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What constitutes a State ?

Not high-raised battlement or labored mound, Thick wall or moated gate ;

Not cities proud with spires and turrets crowned ; Not bays and broad-armed ports

Where, laughing at the storm, rich navies ride ; Not starred and spangled courts

Where low-browed baseness wafts perfume to pride. No! MEN, high-minded MEN,

With powers as far above dull brutes endued In forest, brake, or den,

As beasts excel cold rocks and brambles rude ; Men who their duties know,

But know their rights, and knowing dare maintain, Prevent the long-aimed blow,

And crush the tyrant while they rend the chain :These constitute a State ;

And Sovereign Law, that State's collected will, O'er thrones and globes elate,

Sits empress, crowning good, repressing ill.

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IN writing the Story of Washington, the author has had in mind both the local and general reader; for the national capital belongs not alone to its citizens, but also to the nation. On the one hand it was desirable not to burden the narrative with details of merely local interest; on the other, not to treat the subject in so general a way as to associate with it no local flavor whatever. He has also endeavored to write in a simple and direct style that would attract youthful readers, and that would not displease those of mature years. It is common complaint that our young people read foreign booksespecially English books—so exclusively, that we are in danger of becoming a race of Anglomaniacs, a consummation that our law-makers seem bent on furthering by their inexcusable delay in passing an international copyright law.

In these pages the author has endeavored to make prominent what was noble, dignified, and patriotic in the city's history, and thus to awaken in her behalf the interest and affection of his readers. He has also endeavored to make prominent the fact that Washington is the capital of the nation, and should be re

garded and treated as such. The sectional jealousies which led Congress so long to treat the city with indifference, and to pursue her with a niggardly policy that kept her for years a provincial village, are happily abated. The agitation for a removal of the seat of government has ceased with them. The later argument of the “capital-movers," that the city is not the geographical centre, still remains. But this, too, will soon lose its force. Space will be annihilated. As regards communication, distance is not now considered, and without doubt in a few years pneumatic tube, air ship, or some other mechanical contrivance will in a few hours convey hither the delighted traveller from the Golden Gate or farthest limits of Oregon.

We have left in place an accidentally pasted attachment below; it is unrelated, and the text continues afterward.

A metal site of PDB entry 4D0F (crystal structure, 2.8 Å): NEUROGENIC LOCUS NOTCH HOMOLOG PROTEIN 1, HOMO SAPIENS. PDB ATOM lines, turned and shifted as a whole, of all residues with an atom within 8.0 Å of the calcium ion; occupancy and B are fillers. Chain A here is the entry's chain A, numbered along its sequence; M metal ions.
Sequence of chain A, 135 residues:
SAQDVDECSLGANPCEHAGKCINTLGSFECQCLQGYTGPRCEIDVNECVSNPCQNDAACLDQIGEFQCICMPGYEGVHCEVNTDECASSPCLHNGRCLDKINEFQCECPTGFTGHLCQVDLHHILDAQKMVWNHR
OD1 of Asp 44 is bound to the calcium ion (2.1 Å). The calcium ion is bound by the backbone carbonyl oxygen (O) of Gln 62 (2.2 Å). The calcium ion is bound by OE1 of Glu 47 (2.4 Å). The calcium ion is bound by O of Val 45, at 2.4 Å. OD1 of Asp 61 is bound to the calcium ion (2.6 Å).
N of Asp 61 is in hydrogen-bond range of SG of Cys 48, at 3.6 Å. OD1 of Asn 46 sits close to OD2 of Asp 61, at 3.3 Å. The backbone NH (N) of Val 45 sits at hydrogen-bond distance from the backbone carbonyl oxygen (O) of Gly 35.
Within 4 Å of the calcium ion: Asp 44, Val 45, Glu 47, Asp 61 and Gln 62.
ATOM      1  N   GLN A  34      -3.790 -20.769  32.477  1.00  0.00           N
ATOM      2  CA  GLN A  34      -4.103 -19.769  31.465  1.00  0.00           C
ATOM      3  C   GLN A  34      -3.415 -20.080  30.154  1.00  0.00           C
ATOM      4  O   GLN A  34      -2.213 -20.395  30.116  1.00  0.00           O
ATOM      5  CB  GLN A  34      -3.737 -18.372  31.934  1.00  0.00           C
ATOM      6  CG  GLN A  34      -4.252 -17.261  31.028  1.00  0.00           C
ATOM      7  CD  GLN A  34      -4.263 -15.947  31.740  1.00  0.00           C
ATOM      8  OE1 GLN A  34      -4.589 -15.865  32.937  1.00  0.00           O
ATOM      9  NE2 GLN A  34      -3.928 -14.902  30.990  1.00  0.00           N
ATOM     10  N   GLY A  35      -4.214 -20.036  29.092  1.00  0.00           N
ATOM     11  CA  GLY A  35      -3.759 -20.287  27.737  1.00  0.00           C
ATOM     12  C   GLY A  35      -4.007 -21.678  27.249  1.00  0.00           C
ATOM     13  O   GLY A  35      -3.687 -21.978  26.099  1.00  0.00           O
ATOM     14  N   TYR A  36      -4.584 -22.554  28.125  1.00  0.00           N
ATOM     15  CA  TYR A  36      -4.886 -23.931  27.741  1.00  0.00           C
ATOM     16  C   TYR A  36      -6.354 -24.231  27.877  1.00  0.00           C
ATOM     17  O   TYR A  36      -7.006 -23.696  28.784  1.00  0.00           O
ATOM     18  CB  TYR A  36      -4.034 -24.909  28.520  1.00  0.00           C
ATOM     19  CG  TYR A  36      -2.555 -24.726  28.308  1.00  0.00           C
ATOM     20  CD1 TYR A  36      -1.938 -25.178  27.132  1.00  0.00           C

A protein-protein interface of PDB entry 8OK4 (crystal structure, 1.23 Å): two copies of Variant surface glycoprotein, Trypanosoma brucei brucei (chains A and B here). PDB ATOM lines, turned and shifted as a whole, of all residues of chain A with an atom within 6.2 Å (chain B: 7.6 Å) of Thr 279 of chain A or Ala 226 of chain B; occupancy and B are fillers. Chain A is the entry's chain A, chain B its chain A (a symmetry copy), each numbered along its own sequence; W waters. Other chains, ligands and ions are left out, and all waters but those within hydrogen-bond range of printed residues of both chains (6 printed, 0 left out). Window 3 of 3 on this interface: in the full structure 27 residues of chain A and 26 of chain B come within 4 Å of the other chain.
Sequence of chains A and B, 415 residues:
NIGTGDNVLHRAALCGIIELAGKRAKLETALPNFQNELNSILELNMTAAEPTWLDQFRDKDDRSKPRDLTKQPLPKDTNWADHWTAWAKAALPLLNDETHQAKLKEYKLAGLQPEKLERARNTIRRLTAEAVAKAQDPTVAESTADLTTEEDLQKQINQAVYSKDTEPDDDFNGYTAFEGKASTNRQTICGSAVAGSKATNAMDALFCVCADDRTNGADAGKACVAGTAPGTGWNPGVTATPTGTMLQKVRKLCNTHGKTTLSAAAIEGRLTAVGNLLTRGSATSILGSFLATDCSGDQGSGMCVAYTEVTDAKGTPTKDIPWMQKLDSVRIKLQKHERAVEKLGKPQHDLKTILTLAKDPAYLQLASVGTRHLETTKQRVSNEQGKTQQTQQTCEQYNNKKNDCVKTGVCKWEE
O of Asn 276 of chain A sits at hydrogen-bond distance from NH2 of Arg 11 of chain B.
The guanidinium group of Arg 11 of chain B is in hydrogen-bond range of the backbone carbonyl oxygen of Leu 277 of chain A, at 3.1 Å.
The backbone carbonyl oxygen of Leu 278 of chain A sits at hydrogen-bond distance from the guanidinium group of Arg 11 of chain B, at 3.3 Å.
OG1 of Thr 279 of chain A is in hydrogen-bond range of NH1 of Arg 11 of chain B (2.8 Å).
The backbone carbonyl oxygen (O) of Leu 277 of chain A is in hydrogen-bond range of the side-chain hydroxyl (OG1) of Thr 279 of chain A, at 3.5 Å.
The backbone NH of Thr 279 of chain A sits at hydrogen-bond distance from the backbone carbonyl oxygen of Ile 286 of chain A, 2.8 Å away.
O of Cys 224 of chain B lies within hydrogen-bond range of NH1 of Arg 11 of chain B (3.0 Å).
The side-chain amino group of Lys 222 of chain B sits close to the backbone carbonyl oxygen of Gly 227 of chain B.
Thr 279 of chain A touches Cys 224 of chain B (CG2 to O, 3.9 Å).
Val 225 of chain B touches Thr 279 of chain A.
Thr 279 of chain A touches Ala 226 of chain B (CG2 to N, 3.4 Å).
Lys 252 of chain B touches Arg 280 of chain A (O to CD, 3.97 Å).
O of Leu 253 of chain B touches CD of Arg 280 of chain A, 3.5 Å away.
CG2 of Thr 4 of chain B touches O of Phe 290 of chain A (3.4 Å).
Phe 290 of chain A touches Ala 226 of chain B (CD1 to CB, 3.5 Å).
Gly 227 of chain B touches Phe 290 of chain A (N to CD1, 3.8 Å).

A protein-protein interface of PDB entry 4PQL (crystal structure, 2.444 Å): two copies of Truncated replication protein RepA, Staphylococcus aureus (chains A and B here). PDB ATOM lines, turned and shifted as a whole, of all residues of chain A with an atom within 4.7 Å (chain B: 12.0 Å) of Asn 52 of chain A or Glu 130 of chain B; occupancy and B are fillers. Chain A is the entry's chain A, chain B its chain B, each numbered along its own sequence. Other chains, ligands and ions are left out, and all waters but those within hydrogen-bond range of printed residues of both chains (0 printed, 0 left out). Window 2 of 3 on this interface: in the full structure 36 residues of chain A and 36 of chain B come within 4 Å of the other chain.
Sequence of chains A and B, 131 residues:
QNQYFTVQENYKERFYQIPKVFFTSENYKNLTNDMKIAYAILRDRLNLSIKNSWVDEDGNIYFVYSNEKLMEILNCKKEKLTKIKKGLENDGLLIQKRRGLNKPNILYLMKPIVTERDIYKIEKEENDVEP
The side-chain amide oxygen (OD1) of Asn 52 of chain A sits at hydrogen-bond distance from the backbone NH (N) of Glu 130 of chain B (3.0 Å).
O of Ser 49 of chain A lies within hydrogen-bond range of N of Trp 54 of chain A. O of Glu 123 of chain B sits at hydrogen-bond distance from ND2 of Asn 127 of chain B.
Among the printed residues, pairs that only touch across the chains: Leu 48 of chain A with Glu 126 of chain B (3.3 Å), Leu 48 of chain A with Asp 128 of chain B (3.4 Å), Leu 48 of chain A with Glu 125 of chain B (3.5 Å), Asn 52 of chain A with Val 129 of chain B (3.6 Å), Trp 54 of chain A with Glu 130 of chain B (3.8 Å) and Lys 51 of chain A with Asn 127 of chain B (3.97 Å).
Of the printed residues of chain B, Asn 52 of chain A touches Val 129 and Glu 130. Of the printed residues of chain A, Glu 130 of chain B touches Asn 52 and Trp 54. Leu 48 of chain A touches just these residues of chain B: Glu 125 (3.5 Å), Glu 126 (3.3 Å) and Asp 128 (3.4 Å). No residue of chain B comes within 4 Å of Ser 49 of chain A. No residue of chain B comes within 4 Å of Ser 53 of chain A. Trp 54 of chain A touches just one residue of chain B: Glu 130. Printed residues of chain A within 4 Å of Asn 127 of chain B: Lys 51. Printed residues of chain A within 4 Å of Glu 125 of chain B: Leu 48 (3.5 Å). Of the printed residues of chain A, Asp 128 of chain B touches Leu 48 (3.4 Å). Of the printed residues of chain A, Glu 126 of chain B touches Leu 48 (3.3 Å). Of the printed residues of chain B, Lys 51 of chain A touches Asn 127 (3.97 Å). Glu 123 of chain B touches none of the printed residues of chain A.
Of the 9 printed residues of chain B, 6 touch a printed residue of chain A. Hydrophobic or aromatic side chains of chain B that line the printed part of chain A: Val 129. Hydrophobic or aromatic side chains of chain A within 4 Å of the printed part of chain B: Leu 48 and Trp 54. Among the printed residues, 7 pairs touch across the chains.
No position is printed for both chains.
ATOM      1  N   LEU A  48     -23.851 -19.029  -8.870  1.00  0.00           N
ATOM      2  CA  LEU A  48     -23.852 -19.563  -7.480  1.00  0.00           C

The citizen of Washington is dependent on Congress for every crumb of municipal improvement he gets.

He has neither voice nor vote in the government of his city. During the past fifteen years Congress has awakened to a sense of its responsibilities toward the District and has done much for the capital, while much yet remains to be done.

America has material resources far surpassing those possessed by the great empires of antiquity; she has the requisite artistic and mechanical genius for making them available. There is no reason why in every thing that men deem noble, beautiful, and excellent, the American capital should not take rank among the greatest capitals of the earth.

It is well to remember that a nation's capital may fairly be considered as an index to the nation's character, and that the outcome of our institutions

will be studied by critical strangers in the city on the banks of the Potomac.

The author acknowledges with pleasure the aid afforded by citizens of Washington and others in the prosecution of his work. His thanks are especially due Mr. Justice Bradley of the Supreme Court, Assistant Secretary of State Rives, Mr. Worthington C. Ford, Chief of the Bureau of Statistics, Mr. A. R. Spofford, Librarian of Congress, Mr. William B. Webb, President of the Board of Commissioners of the District of Columbia, Mr. William B. Powell, Superintendent of Public Schools, and General H. V. Boynton.

It is hardly necessary to name here all the books and periodicals consulted.

Mr. Joseph B. Varnum's “Washington SketchBook," Messrs. Hutchins and Moore's “National Capital,” “ The Reminiscences and Letters ” of Dr. Manasseh Cutler, Ben : Perley Poore, Dolly Madison, Mrs. W. W. Seaton, and W. A. Gobright, with the files of Harper's, Scribner's and the Atlantic Magasines, the New York Tribune, Times, Herald, and World, the Washington National Intelligencer, Post, and Star, with the unpublished manuscripts in the State and War Departments, have formed the basis of the work. A number of the illustrations of public buildings, etc., have been taken by permission from Messrs. Hutchins and Moore's larger work “The National Capital."

C. B. T. WASHINGTON, January 2, 1889.

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